Meanwhile, the first of the new airships, the AKRON, entered service at Lakehurst. However, after some fifty flights, disaster struck. On 3 April 1933 the AKRON crashed in the Atlantic Ocean; 75 of 78 crewmembers were killed, including RADM Moffett! The tragedy initiated a heated controversy over the safety of airships. While work continued on the Sunnyvale facility and while the AKRON's sister ship, the MACON, neared completion, airship critics attacked the whole airship concept reminding the public of the loss of the Navy's first airship, the SHENANDOAH.
Following a christening by RADM Moffett's widow at Akron, the MACON was officially commissioned at Lakehurst on 23 June 1933. Congressional hearings on the feasibility of airships were underway at the time and it was up to the MACON to restore public confidence in lighter-than-air ships. The Navy purposely scheduled a number of flights over metropolitan centers to expose the huge airship to as many people as possible. Unfortunately for airships, in 1935 disaster struck the MACON after she had successfully participated in naval maneuvers. A rain squall off Point Sur, California, sent the MACON into an uncontrolled descent into the sea. The airship was destroyed; however, only 2 of its 81 man crew were lost. The loss of the two sister ships ended U.S. pursuit of air power through airships. The sole remaining monuments to the brief but exciting adventure of the airship are the two hangars, one located at Lakehurst and the other at Sunnyvale. In themselves, these structures represent major engineering achievements.
While the loss of the AKRON and MACON effectively ended the era of large military airships, the Navy continued to operate lighter-than-air craft until 1964. These airships were the much smaller non-rigid "blimps" of World War II fame which were use very effectively for antisubmarine patrol and convoy escort. The approximately 150 blimps in service at the end of the war operated from bases in the continental U.S., the West Indies, Morocco, and Brazil. The Bureau of Yards and Docks had to provide the hangars and other support facilities for these airships -- and this led to some extraordinary engineering developments.
In the U.S. alone, the bureau built eight new lighter-than-air stations during the war. The bureau had originally planned to build the blimp hangars of steel; however, construction of only two new steel-frame hangars was underway before U.S. entry into the war created a severe steel shortage. Because of this shortage, the bureau undertook to design an all-timber airship hangar, which would use wood even for structural members. The design was a great engineering challenge, for in the early 1940s no clear-span building of such huge dimensions had ever been constructed with an all-timber frame. Nevertheless, a team of engineers led by Dr. Arsham Amirikian, the bureau's Chief Engineer, labored hard on the project during 1942 and by September had completed the design for an all-timber hangar, featuring braced-wood, hingeless, parabolic-arched trusses. The completed hangar would be 1,000 feet long, 170 feet high at the crown, and 296 feet wide at ground level. The head of the design division, under whom Dr. Amirikian worked, was CDR Emil H. Praeger, CEC, USNR. Before the war, CDR Praeger had been Chairman of the Civil Engineering Department of Rensselaer Polytechnic Institute. During World War II the bureau built 17 of these hangars at various locations, some of which are still standing and in use.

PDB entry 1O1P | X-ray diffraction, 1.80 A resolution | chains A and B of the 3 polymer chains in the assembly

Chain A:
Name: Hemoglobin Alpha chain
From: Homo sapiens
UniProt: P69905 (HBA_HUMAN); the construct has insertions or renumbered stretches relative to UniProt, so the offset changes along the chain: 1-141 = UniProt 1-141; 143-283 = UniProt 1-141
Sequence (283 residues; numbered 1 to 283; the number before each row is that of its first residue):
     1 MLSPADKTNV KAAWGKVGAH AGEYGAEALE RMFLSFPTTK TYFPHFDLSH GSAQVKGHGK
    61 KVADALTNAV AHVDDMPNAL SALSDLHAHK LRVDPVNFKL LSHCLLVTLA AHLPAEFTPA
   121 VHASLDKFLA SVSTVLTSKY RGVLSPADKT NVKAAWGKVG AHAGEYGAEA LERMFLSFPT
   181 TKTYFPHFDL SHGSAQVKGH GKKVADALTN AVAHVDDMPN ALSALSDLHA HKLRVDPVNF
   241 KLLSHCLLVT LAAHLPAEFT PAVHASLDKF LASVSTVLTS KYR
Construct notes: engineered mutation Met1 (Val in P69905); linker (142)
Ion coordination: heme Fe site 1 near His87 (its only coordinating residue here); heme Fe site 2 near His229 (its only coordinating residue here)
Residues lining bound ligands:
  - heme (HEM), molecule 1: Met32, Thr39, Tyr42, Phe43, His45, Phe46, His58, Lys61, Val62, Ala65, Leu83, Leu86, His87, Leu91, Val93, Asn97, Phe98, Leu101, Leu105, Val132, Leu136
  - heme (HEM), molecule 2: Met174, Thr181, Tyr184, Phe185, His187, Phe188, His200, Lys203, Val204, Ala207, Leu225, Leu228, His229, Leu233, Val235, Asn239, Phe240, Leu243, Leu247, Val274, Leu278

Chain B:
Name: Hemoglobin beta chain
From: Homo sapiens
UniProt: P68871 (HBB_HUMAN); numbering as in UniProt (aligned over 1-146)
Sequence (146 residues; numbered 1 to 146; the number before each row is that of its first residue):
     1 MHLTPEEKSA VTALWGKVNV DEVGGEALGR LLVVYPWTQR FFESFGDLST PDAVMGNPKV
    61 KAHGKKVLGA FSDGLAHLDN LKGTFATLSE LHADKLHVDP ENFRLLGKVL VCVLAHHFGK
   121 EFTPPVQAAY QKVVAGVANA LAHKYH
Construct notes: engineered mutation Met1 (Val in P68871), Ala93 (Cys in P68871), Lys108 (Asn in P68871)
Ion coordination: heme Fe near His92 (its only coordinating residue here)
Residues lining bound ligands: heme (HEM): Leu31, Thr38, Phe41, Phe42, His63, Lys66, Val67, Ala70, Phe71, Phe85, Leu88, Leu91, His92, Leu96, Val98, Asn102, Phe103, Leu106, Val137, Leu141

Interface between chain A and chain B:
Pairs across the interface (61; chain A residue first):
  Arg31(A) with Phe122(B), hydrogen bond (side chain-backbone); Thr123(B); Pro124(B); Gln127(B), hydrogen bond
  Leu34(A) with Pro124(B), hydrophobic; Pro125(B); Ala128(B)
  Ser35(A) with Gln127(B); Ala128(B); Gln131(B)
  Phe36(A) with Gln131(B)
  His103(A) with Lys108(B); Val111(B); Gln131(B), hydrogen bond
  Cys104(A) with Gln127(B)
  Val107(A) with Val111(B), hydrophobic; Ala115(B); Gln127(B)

Thus, the Civil Engineer Corps not only played a major role in the grand experiment with airships during the 1920s and 1930s, but also provided the facilities necessary to support the large blimp fleet of World War II.